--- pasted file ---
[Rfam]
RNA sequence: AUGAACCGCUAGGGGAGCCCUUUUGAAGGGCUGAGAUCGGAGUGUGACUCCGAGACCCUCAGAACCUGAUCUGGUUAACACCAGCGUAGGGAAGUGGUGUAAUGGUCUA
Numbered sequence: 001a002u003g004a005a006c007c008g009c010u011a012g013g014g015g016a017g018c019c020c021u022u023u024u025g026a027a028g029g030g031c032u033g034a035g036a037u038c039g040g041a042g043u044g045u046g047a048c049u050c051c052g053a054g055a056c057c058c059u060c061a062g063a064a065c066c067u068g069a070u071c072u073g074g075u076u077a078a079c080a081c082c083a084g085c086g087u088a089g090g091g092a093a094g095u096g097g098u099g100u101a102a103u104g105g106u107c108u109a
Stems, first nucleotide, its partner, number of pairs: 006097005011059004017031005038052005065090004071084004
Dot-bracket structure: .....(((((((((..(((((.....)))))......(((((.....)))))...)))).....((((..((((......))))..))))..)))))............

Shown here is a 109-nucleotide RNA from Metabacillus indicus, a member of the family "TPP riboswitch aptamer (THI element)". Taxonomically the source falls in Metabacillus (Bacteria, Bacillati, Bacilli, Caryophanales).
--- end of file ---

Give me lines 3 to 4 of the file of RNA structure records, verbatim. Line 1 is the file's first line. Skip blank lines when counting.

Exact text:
Numbered sequence: 001a002u003g004a005a006c007c008g009c010u011a012g013g014g015g016a017g018c019c020c021u022u023u024u025g026a027a028g029g030g031c032u033g034a035g036a037u038c039g040g041a042g043u044g045u046g047a048c049u050c051c052g053a054g055a056c057c058c059u060c061a062g063a064a065c066c067u068g069a070u071c072u073g074g075u076u077a078a079c080a081c082c083a084g085c086g087u088a089g090g091g092a093a094g095u096g097g098u099g100u101a102a103u104g105g106u107c108u109a
Stems, first nucleotide, its partner, number of pairs: 006097005011059004017031005038052005065090004071084004